Documents reveal Sidney’s growth through real estate

They survived the winter of 1996 and now a small collection of Sidney and Saanich Peninsula real estate documents dating back to 1914 will be protected for years to come.

Recently, Don Sparling of Sparling Real Estate in Sidney, signed over the documents into the care of Brad Morrison of the Sidney Archives. The collection includes a map of the Peninsula — highlighting the Bradley-Dyne area in a real estate offering in 1914. That area is now known as the Ardmore Subdivision in the District of North Saanich — which didn’t exist as a municipality at that time.

Other documents include photos of the original Sidney Hotel, Sidney Wharf and the business card of early real estate agent H.A. McKillean. One of the items is a list of Sidney-area property prices when the region was being populated in its early history. A typical property might have cost you $125 back then.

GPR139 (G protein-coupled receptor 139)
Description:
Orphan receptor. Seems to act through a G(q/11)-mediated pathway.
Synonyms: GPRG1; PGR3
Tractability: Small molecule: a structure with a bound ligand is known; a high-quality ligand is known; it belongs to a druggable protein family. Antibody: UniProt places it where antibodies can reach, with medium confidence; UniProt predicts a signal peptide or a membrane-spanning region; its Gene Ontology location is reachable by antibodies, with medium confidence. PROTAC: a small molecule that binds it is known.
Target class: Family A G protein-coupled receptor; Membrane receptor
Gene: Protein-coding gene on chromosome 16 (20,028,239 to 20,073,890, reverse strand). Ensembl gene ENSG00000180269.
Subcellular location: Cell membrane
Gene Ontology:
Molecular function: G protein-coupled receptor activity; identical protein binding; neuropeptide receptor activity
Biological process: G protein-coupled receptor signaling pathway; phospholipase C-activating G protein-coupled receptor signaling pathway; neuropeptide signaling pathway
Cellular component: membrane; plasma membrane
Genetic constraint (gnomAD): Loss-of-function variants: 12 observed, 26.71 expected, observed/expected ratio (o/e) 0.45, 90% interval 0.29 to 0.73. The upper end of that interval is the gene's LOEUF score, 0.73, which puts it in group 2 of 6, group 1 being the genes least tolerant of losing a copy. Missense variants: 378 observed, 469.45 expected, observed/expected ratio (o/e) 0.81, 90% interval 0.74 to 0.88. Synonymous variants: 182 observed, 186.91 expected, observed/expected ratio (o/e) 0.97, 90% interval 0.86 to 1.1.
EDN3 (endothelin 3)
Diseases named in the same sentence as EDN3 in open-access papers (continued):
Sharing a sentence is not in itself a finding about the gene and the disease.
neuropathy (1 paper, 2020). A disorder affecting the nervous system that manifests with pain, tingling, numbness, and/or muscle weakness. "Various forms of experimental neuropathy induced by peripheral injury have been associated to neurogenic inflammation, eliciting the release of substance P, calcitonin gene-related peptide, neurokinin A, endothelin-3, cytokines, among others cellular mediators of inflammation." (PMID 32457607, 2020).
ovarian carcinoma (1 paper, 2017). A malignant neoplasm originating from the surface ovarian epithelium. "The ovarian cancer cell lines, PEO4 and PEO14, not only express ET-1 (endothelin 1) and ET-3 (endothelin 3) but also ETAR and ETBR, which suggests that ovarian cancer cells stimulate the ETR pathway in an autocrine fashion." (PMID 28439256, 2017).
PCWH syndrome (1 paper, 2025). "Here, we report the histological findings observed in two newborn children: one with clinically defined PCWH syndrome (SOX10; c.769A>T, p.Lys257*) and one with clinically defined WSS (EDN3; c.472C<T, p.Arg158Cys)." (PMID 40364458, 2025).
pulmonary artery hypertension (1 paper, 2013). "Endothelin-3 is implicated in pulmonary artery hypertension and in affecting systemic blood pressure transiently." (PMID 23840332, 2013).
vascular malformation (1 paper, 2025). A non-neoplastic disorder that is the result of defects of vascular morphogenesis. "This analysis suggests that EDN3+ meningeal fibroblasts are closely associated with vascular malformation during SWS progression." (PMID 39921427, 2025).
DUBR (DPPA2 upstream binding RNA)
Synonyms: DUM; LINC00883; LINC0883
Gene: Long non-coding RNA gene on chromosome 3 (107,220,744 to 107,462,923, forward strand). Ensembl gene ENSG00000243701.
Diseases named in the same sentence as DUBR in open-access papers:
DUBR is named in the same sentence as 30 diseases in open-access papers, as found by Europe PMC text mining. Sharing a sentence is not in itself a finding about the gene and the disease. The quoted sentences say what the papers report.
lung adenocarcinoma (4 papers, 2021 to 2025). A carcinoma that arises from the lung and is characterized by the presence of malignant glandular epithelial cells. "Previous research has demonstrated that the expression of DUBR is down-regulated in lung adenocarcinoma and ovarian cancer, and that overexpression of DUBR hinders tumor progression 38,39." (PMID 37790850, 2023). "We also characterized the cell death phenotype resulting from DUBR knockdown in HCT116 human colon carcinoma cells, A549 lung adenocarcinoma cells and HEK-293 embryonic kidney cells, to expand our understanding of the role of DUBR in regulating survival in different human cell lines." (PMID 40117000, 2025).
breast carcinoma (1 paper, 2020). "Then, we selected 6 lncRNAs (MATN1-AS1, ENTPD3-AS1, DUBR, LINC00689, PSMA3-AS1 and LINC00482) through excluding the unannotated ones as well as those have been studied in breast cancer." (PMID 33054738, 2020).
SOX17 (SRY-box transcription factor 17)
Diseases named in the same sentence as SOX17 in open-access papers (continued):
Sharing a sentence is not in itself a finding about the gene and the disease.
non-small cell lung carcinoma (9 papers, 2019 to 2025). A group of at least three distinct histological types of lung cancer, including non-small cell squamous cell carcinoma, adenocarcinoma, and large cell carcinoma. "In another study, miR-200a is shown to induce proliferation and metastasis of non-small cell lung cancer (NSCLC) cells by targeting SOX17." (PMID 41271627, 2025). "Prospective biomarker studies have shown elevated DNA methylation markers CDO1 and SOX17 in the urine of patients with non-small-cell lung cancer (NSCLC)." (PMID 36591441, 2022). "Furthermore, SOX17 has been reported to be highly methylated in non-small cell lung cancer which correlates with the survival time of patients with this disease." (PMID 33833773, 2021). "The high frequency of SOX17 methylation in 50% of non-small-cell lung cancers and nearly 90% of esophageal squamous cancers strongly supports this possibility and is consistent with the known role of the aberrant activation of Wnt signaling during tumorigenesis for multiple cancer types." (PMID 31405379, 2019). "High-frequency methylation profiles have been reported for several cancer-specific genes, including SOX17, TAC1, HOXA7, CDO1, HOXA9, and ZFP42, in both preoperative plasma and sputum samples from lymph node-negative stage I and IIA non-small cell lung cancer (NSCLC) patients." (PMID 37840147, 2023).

Morrison said the documents are significant in the history of Sidney and the Peninsula, as they show how the area grew through real estate sales.

“It helps create a picture of how the community grew,” he said, adding the items are also useful to people who are researching the area’s history.

The items nearly were lost back in 1996, said Sparling, whose dad Tom and grandfather Don, spearheaded Sidney’s early real estate community. His granddad was a realtor, notary and insurance broker back in 1925, when Sparling Real Estate was started. Still, business was such that he had to take work at the local customs office as well.

In the winter of ‘96, Sparling continued, a shed in the back of the real estate office collapsed under the weight of the snow. The damage and water destroyed some items stored there, but many documents, photos and maps survived and were kept in the office ever since.

“We just didn’t realize how significant this material was,” Sparling said. “And Brad even found out a lot of things about my granddad that even I didn’t know.”

Morrison said he plans to make the documents available to researchers, to protect it and hopefully to have it part of a Sidney historical display in the local museum.

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